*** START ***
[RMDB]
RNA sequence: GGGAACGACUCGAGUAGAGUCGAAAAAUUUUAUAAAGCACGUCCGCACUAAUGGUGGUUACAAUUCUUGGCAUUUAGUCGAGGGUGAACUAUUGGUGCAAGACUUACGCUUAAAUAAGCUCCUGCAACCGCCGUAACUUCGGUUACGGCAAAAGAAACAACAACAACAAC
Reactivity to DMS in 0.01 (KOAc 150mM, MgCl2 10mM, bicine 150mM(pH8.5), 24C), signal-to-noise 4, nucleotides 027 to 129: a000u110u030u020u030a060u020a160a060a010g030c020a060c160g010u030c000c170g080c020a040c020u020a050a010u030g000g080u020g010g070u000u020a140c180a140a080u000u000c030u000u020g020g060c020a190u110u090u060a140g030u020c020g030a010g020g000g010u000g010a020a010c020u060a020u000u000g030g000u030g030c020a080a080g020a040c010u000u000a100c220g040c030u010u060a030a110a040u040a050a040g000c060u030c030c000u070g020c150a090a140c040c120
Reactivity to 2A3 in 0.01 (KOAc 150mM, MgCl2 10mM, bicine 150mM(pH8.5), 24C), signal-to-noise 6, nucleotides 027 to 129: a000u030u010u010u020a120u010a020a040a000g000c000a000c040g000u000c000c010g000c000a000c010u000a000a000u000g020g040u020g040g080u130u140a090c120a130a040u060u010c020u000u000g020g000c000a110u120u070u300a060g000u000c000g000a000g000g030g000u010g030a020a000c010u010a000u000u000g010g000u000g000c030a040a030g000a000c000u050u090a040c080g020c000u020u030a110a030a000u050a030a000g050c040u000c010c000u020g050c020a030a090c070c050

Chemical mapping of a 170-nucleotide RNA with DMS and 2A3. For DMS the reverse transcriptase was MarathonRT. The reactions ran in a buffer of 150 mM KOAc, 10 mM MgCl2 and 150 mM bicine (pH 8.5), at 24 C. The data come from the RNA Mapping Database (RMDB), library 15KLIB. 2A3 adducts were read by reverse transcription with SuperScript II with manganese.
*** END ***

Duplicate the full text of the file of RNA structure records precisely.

[RMDB]
RNA sequence: GGGAACGACUCGAGUAGAGUCGAAAAAUUUUAUAAAGCACGUCCGCACUAAUGGUGGUUACAAUUCUUGGCAUUUAGUCGAGGGUGAACUAUUGGUGCAAGACUUACGCUUAAAUAAGCUCCUGCAACCGCCGUAACUUCGGUUACGGCAAAAGAAACAACAACAACAAC
Reactivity to DMS in 0.01 (KOAc 150mM, MgCl2 10mM, bicine 150mM(pH8.5), 24C), signal-to-noise 4, nucleotides 027 to 129: a000u110u030u020u030a060u020a160a060a010g030c020a060c160g010u030c000c170g080c020a040c020u020a050a010u030g000g080u020g010g070u000u020a140c180a140a080u000u000c030u000u020g020g060c020a190u110u090u060a140g030u020c020g030a010g020g000g010u000g010a020a010c020u060a020u000u000g030g000u030g030c020a080a080g020a040c010u000u000a100c220g040c030u010u060a030a110a040u040a050a040g000c060u030c030c000u070g020c150a090a140c040c120
Reactivity to 2A3 in 0.01 (KOAc 150mM, MgCl2 10mM, bicine 150mM(pH8.5), 24C), signal-to-noise 6, nucleotides 027 to 129: a000u030u010u010u020a120u010a020a040a000g000c000a000c040g000u000c000c010g000c000a000c010u000a000a000u000g020g040u020g040g080u130u140a090c120a130a040u060u010c020u000u000g020g000c000a110u120u070u300a060g000u000c000g000a000g000g030g000u010g030a020a000c010u010a000u000u000g010g000u000g000c030a040a030g000a000c000u050u090a040c080g020c000u020u030a110a030a000u050a030a000g050c040u000c010c000u020g050c020a030a090c070c050

Chemical mapping of a 170-nucleotide RNA with DMS and 2A3. For DMS the reverse transcriptase was MarathonRT. The reactions ran in a buffer of 150 mM KOAc, 10 mM MgCl2 and 150 mM bicine (pH 8.5), at 24 C. The data come from the RNA Mapping Database (RMDB), library 15KLIB. 2A3 adducts were read by reverse transcription with SuperScript II with manganese.